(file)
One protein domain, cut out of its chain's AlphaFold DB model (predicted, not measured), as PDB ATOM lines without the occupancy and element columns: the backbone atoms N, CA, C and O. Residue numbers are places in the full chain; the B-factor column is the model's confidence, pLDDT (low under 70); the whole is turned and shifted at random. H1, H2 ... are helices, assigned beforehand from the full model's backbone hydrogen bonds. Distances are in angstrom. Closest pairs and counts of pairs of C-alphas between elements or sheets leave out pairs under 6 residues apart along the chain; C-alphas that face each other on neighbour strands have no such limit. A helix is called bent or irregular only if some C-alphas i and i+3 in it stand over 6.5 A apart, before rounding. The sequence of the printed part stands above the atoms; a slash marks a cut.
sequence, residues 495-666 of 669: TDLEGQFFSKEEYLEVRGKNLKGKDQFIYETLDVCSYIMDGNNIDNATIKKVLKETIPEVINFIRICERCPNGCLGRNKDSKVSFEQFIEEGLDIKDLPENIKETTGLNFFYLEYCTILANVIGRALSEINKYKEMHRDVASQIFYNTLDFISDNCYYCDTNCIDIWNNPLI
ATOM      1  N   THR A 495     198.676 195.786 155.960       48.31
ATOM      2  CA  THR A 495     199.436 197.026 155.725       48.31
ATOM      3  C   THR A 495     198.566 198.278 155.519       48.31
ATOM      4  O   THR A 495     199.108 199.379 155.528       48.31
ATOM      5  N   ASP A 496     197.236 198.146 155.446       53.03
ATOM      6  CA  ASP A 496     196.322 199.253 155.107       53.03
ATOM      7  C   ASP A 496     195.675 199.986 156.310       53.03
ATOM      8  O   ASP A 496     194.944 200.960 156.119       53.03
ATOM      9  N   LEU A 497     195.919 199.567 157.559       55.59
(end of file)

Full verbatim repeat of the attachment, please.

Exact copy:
One protein domain, cut out of its chain's AlphaFold DB model (predicted, not measured), as PDB ATOM lines without the occupancy and element columns: the backbone atoms N, CA, C and O. Residue numbers are places in the full chain; the B-factor column is the model's confidence, pLDDT (low under 70); the whole is turned and shifted at random. H1, H2 ... are helices, assigned beforehand from the full model's backbone hydrogen bonds. Distances are in angstrom. Closest pairs and counts of pairs of C-alphas between elements or sheets leave out pairs under 6 residues apart along the chain; C-alphas that face each other on neighbour strands have no such limit. A helix is called bent or irregular only if some C-alphas i and i+3 in it stand over 6.5 A apart, before rounding. The sequence of the printed part stands above the atoms; a slash marks a cut.
sequence, residues 495-666 of 669: TDLEGQFFSKEEYLEVRGKNLKGKDQFIYETLDVCSYIMDGNNIDNATIKKVLKETIPEVINFIRICERCPNGCLGRNKDSKVSFEQFIEEGLDIKDLPENIKETTGLNFFYLEYCTILANVIGRALSEINKYKEMHRDVASQIFYNTLDFISDNCYYCDTNCIDIWNNPLI
ATOM      1  N   THR A 495     198.676 195.786 155.960       48.31
ATOM      2  CA  THR A 495     199.436 197.026 155.725       48.31
ATOM      3  C   THR A 495     198.566 198.278 155.519       48.31
ATOM      4  O   THR A 495     199.108 199.379 155.528       48.31
ATOM      5  N   ASP A 496     197.236 198.146 155.446       53.03
ATOM      6  CA  ASP A 496     196.322 199.253 155.107       53.03
ATOM      7  C   ASP A 496     195.675 199.986 156.310       53.03
ATOM      8  O   ASP A 496     194.944 200.960 156.119       53.03
ATOM      9  N   LEU A 497     195.919 199.567 157.559       55.59